In recent weeks I became aware of the fact that one of my favorite TV stations, "THiS TV" Channel 32-2 Digital, was no longer playing The Outer Limits at 4:00am, substituting instead the classic western Bat Masterson. I'm as big a fan of the rougish adventurer as anyone, but I missed my Outer Limits fix (that I could only catch on my nights off anyway).
Imagine my great glee when early Tuesday morning, a casual channel surf of the program guide revealed an episode of The Outer Limits was going to play at 4:00am! (Apparently, TV32 likes to experiment with the program line-up constantly. Many shows I reported seeing to you a few issues ago on that and my other fave station, RetroTV 8-2, are no longer on or have been moved.) I made an appointment with my tiny rabbit-ear set for 4:00am.
Tuesday's episode? 1964's "Soldier," written by Harlan Ellison, and starring Michael Ansara, Lloyd Nolan, and Tim O'Connor! Quite the coincidence on the week of the release of Terminator Salvation. Why? As every good fanboy knows, it was this episode and pieces of another Ellison-scripted show, Demon With The Glass Hand that spurred Harlan to threaten director James Cameron with a copyright infringement lawsuit over the original Terminator. Until Tuesday morning, I hadn't seen "Soldier" in probably 10--20 years, since Limits was syndicated on early cable television, likely the USA Network. I remembered a great deal of it, but needed another view to see if Ellison was warranted in his accusations. Where I can see where some fans would side with Ellison over this, I personally think there is not enough in common between "Soldier" and Terminator to have ensured his victory (eventually the parties settled with an acknowledgment to Harlan Ellison in the Terminator credits).
The distant future on a dark, war-ravaged earth. Two soldiers in heavy battle gear square off for combat amid firing laser canons and energy weapons in a remote area. Suddenly, a conflagration of energy beams strike the two combatants simultaneously, sending them both into a time-warp. One (played by Allen Jaffe) is caught in the flux and cannot escape. The other (played by Micheal Ansara) goes back in time to 1964 earth.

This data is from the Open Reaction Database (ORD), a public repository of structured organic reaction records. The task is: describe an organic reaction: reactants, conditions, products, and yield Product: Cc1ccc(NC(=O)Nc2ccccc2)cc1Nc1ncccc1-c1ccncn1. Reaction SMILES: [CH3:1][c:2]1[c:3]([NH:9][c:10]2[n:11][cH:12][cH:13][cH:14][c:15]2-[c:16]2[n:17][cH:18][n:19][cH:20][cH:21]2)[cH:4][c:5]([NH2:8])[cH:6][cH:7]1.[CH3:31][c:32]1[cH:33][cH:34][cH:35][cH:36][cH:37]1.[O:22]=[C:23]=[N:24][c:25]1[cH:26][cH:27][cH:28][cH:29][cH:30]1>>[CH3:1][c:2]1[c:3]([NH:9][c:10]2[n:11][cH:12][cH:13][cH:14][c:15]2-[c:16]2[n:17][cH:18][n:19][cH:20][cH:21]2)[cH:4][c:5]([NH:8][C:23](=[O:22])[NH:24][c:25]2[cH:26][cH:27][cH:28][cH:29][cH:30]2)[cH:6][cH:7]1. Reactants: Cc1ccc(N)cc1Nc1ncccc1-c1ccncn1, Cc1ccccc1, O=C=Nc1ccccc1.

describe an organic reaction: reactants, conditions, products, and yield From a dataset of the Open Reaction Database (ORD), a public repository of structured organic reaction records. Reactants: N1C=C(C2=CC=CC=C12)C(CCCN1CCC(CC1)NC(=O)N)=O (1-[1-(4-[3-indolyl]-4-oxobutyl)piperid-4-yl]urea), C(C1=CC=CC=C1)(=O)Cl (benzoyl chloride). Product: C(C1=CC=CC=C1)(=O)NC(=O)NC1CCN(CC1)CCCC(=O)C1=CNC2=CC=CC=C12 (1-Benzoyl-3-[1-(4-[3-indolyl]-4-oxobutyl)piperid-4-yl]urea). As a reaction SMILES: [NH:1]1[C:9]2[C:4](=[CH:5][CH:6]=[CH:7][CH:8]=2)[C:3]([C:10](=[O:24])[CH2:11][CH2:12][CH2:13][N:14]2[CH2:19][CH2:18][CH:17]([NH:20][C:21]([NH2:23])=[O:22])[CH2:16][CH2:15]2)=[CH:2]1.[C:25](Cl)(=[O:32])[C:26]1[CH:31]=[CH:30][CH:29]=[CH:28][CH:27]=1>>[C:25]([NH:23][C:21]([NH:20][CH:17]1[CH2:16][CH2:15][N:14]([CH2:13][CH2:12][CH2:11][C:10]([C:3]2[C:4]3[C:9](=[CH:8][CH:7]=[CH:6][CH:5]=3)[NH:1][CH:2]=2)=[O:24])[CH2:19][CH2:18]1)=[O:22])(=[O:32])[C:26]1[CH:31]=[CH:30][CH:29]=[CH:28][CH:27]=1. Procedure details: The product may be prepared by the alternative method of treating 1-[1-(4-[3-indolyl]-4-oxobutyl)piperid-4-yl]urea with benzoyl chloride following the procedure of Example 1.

Confused at his new location but still in combat mode, the soldier takes aim and fires at an idle passerby. The disturbance attracts the police who struggle to contain the situation and arrest their perpetrator. It is quickly apparent to the authorities they have captured something very unusual.
A philologist (language interpreter) named Tom Kagan (played by the great Lloyd Nolan) is summoned by a gov't power, presumably the FBI or FBI-like agency. He is met by G-man Paul Tanner (Tim O'Connor) at the holding facility. Tanner marvels that a philologist is the first one on the scene, but explains the reason: The wildman they've captured can only utter the following rapid-fire seeming nonsense over and over:
Kagan spends days trying to decipher a recording of the gibberish. Making a breakthrough, he then brings his conclusion to agent Tanner in what is arguably this episode's most riveting moment: the language is English and their captive is a soldier. His name is Quarlo Clobregnny. Private. RN-CN-TN-D0. His name, rank, and serial number!